Argentina's government filed an appeal on Saturday against a court ruling that blocked its plan to use Central Bank reserves to pay debts and ordered the bank president's reinstatement, the Cabinet chief said.
A deepening dispute over President Cristina Fernandez's plan to use billions of dollars in foreign currency reserves for debt repayments this year has rattled financial markets and stoked political tensions in Latin America's No. 3 economy.
Fernandez sacked Central Bank President Martin Redrado by decree on Thursday, but a federal judge ordered he be reinstated a day later. The same judge also issued an injunction blocking the transfer of reserves to state coffers.
"The government, in keeping with the responsibility and respect with which we've handled this issue, has presented its appeals," Cabinet Chief Anibal Fernandez told local television.
Fernandez has defended the plan to use reserves, and government ministers have accused Redrado of plotting with the opposition to destabilize the government, a charge he denies.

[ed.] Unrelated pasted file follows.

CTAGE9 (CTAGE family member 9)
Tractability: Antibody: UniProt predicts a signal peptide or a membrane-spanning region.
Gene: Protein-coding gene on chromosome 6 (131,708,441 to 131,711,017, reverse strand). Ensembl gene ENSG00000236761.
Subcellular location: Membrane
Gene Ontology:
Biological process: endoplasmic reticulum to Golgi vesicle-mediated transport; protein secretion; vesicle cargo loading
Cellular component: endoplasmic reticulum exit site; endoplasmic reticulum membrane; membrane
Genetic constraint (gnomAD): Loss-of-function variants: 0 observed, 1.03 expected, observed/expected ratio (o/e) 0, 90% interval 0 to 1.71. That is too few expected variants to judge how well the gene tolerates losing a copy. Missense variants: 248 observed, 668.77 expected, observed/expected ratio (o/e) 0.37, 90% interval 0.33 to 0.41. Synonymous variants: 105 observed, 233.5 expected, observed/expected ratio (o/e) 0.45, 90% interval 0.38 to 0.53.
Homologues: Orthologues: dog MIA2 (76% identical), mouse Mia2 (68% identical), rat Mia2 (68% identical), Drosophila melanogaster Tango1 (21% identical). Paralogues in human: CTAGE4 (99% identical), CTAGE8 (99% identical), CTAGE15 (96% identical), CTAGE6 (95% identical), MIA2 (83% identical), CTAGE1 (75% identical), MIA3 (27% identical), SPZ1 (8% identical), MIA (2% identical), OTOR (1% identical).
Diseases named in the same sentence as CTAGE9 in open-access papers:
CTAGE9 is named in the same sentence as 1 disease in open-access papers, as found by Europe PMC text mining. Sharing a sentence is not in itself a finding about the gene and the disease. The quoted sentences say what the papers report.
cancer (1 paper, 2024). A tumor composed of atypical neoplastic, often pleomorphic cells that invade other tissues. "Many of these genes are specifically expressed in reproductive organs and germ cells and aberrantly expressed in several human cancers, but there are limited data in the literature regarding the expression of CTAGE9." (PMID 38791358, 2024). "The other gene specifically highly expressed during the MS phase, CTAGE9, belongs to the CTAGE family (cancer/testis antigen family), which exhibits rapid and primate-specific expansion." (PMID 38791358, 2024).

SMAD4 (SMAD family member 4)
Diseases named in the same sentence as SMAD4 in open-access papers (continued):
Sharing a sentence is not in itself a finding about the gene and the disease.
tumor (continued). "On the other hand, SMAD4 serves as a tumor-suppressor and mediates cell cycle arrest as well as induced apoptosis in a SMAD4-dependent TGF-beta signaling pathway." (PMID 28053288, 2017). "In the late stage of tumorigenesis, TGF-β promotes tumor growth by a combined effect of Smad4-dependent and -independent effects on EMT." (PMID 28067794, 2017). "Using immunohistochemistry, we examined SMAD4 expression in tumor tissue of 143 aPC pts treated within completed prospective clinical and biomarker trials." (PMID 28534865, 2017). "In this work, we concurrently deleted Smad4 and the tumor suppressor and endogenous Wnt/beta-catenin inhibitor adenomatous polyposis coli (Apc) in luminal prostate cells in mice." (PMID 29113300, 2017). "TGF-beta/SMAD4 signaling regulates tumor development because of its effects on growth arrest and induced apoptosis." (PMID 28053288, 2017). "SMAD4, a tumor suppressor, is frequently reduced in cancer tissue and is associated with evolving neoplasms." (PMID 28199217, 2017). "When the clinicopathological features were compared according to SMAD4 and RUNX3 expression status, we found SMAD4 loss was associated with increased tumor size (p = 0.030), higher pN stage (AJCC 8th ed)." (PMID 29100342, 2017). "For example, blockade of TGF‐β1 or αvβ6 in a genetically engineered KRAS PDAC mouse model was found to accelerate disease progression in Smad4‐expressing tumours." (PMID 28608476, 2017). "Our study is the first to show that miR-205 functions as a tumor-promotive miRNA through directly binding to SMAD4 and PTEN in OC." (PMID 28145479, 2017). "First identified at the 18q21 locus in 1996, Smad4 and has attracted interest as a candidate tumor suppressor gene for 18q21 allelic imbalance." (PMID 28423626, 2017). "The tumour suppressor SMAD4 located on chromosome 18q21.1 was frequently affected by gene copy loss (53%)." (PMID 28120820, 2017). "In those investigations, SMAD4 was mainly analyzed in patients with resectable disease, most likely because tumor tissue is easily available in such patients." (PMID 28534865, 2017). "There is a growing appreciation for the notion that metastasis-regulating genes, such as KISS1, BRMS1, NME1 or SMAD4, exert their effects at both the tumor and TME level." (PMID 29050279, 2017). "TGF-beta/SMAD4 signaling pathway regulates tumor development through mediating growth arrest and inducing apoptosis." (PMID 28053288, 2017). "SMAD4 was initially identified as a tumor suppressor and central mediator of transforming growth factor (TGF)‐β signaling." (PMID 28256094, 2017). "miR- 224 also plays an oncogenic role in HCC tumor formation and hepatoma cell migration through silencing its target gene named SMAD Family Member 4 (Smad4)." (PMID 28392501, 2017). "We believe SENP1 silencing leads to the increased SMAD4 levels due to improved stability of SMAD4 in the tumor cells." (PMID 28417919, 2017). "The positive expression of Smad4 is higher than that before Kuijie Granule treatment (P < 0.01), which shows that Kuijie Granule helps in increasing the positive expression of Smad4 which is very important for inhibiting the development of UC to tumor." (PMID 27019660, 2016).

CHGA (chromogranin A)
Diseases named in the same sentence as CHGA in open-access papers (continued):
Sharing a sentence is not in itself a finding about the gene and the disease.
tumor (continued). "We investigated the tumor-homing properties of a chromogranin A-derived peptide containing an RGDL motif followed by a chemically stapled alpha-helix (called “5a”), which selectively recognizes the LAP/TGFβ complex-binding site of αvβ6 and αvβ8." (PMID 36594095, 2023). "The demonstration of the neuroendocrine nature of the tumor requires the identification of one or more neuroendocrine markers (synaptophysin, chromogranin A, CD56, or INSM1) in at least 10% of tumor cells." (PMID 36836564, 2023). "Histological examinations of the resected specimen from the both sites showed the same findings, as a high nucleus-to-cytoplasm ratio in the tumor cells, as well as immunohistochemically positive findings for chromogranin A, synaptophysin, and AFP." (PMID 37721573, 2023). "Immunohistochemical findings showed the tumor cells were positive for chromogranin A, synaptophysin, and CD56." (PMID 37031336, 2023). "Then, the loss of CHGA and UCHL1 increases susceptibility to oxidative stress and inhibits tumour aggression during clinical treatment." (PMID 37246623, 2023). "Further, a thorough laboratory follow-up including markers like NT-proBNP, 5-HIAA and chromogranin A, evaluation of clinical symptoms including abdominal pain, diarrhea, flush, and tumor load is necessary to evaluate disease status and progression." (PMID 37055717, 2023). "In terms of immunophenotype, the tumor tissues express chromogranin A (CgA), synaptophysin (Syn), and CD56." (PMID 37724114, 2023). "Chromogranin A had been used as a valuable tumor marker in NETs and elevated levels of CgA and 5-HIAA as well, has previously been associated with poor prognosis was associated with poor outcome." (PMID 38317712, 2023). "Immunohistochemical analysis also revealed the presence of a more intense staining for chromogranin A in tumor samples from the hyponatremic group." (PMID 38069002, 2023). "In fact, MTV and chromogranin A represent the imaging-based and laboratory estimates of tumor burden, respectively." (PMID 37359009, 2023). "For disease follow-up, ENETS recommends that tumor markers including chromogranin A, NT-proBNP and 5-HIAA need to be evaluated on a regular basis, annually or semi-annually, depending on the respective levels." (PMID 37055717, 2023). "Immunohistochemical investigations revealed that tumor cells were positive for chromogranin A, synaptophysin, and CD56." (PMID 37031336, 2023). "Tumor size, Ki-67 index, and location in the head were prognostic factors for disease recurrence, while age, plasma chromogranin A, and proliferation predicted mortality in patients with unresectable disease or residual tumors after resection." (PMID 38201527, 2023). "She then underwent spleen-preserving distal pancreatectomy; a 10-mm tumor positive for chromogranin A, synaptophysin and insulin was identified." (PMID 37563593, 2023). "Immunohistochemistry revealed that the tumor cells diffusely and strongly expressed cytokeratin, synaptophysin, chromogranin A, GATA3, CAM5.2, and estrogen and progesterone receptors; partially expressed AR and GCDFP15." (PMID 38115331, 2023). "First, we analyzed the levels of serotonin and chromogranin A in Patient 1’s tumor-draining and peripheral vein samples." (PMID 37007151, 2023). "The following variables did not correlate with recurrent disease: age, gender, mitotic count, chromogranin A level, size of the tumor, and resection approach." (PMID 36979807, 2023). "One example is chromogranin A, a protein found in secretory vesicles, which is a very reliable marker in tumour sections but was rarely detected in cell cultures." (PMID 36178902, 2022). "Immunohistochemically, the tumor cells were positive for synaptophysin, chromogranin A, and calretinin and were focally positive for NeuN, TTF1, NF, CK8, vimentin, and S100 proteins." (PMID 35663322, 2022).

Emboldened by gains in a midterm vote last year, opposition leaders have vowed to try to overturn the presidential decrees that set up the debt repayment fund and ousted Redrado.
They say the episode shows she will go to any length to get her hands on extra state funds in an effort to boost her flagging popularity ratings by hiking social spending in the run-up to the 2011 presidential election.
Legal experts are divided over whether lawmakers or the courts can overturn presidential decrees, but Fernandez's opponents say the decrees are unconstitutional because both measures needed approval from Congress.
Congress is in recess until March, but opposition lawmakers started to cancel their vacations and some vowed to seek an emergency session of the lower house on Jan. 20.
Last Mod: 10 Ocak 2010, 11:13